I was thinking that perhaps the first question Taylor asked would have been written in full on the order paper and his second, supplementary one about education was essentially off-the-cuff — but now that I think about it, I'm not sure that's true. I think all questions are technically supplementaries to the first question. Obviously, the Leader of the Opposition's questions can't be known in advance by the PM: that would defeat the point.

So perhaps the order paper just lists certain members to be called (though the Speaker does not have to call only these members).

Clearly, though, as you say, Blair knew the text of Taylor's first question in advance.

(I repeat myself here, but I'm sure it's not a "standard question"). I recommend reading this PDF from Hansard which explains the process in some detail. The PMQ's section is a little thin, so you may need to read some of the other more generic sections.

Incidentally, there is now a glass screen in front of the Strangers' gallery so heckling opportunities are limited.
posted by Aloysius Bear at 10:33 AM on April 20, 2007


Some of this is addressed in the Wikipedia article.
posted by DevilsAdvocate at 10:58 AM on April 20, 2007


Question one is the same each week, by convention
In case anyone else was wondering what question one is (and why it's always the same), here's the answer, via Wikipedia:
The first formal question on the Order Paper, posed by simply saying "Number One, Mr. Speaker", is to ask the Prime Minister if he/she will list his/her engagements for the day. The current Prime Minister, Tony Blair, usually replies:
This morning I had meetings with ministerial colleagues and others. In addition to my duties in the House, I will have further such meetings later today.
The Prime Minister may also take a moment before giving the answer to extend condolences or congratulations after significant events. After this, the MP may ask a supplementary question about any subject which might occupy the Prime Minister's time. The reason for asking the Prime Minister about his engagements is because, until recently, any member of the cabinet could answer the posed question, allowing the Prime Minister to avoid answering questions themselves, but once someone answers a question, they are obliged to answer follow up questions (on any topic). The only question that the Prime Minister had to answer personally was his list of engagements for the week; hence he is asked this question first, and all subsequent questions are follow up questions, forcing the Prime Minister to answer the questions himself.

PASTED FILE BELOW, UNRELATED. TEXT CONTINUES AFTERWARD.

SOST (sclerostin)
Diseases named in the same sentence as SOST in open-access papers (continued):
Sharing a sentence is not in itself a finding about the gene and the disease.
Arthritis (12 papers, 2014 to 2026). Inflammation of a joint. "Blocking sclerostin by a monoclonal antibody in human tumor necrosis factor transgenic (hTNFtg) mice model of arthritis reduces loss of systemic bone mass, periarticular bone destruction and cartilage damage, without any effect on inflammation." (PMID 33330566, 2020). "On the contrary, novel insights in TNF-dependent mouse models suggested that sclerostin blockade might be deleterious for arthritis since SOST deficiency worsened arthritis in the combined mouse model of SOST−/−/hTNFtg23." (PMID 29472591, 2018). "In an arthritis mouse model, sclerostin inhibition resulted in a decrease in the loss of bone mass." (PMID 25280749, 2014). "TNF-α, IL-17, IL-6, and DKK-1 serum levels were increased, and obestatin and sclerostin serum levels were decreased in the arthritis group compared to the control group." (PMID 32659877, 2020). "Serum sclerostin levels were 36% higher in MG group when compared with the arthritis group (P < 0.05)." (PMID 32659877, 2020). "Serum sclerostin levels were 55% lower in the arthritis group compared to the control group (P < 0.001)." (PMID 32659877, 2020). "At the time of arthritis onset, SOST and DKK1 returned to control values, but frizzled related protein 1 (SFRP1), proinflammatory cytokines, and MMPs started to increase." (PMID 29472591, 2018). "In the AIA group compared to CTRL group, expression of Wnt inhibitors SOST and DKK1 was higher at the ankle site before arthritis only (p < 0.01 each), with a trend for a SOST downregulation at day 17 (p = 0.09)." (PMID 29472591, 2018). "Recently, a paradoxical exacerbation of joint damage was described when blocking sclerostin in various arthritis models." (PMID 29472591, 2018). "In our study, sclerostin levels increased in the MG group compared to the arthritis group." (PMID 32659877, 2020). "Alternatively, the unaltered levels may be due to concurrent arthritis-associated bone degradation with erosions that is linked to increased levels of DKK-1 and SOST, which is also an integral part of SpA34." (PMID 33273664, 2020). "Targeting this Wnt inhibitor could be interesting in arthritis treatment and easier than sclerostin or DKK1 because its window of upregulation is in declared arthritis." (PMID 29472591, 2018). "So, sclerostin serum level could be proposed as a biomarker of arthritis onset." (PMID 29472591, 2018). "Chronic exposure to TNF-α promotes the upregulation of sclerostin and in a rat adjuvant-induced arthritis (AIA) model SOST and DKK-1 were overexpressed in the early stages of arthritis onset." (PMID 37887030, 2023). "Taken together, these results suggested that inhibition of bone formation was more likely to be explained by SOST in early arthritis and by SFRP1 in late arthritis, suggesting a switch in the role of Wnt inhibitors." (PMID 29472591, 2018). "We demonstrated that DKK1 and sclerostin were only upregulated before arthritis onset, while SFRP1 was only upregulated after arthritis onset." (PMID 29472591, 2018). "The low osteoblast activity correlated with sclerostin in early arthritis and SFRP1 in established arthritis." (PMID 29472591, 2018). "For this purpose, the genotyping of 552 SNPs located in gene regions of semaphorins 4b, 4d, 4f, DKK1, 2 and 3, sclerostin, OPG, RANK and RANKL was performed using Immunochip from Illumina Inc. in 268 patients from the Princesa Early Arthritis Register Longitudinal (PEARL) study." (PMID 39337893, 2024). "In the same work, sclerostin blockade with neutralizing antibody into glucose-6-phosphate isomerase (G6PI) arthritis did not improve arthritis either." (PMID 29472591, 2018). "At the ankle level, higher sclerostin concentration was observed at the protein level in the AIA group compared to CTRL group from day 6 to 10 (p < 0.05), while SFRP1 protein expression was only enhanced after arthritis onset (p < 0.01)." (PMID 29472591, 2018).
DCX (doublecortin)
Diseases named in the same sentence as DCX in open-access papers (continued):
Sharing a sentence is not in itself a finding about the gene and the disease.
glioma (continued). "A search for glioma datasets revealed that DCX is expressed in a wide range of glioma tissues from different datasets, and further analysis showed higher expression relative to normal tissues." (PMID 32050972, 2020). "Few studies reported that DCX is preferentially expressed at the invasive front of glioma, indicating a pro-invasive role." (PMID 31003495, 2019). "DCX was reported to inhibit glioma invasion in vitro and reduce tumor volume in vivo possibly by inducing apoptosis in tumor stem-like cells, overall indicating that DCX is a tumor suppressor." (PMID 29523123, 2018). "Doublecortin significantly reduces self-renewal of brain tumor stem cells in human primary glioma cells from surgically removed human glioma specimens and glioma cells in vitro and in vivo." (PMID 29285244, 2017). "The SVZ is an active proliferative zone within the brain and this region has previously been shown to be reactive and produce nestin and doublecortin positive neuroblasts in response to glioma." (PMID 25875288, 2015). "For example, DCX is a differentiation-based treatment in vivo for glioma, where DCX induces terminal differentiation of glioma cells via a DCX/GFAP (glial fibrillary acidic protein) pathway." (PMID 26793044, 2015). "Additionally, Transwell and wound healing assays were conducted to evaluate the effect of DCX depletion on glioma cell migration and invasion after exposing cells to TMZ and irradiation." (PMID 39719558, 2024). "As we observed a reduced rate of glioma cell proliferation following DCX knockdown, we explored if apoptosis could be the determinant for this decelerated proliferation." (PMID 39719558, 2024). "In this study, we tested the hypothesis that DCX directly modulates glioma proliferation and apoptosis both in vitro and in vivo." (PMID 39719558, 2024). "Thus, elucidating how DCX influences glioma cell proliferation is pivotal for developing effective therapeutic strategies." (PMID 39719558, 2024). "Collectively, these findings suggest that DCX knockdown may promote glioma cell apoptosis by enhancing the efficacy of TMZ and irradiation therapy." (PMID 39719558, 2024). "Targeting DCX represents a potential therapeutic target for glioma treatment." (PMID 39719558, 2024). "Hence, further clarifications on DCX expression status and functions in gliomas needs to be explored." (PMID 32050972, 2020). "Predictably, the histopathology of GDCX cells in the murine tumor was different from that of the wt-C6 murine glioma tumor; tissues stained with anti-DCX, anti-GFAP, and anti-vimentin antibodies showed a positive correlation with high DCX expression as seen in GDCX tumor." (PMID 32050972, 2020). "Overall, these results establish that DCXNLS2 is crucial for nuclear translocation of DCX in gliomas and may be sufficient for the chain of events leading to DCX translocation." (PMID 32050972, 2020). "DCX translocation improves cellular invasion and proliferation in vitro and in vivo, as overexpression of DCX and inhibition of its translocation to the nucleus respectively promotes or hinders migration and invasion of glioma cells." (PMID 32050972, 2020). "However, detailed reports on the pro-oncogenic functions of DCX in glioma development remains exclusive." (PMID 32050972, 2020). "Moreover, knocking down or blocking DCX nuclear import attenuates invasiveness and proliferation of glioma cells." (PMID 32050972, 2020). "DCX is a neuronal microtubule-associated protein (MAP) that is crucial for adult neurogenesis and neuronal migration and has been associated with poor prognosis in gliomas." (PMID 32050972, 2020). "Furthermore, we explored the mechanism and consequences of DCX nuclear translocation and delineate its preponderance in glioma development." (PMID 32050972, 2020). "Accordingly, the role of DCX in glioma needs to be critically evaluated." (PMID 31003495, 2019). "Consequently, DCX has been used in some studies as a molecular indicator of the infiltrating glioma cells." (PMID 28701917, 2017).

posted by languagehat at 11:00 AM on April 20, 2007 [2 favorites]


I assure you, DA, I read the Wiki article, although I probably should have linked it in the question, rather than just the previous PMQ MeFi post. I just had this vision of a more extensive lists of "standard" or "customary" questions, based on the mystery Question Four.

AB, thanks for the linkage - that should keep me busy. But, no thanks for dashing my dreams of shouting "hear hear!" from the cheap seats. Not that I'll be stopped from showing up - a live PMQ is this Anglophile's wet dream.
posted by Banky_Edwards at 11:20 AM on April 20, 2007


I think all questions are technically supplementaries to the first question.

Correct. And it tends to be that many MPs will ask an incredibly generic question as their required first question, get an incredibly generic answer, then will get into the detail. I haven't often seen the detail of the question asked up front on the order paper. There are various reasons for this - an Opposition MP might want to not give away the detail in advance, a Government-bench MP might want to give the PM a chance to show off about the Government's general progress in a particular policy area before raising a constituency issue of more detail. In this case I suspect it is because Taylor wants to make a point about sticking up for his constituents and getting the PM's interest. He can then report back to local media and in his own newsletters accordingly. As others have said, the opening question of any single issue discussed at PMQs tends to be pretty generic, this particular format is as good as any other and is not uncommon.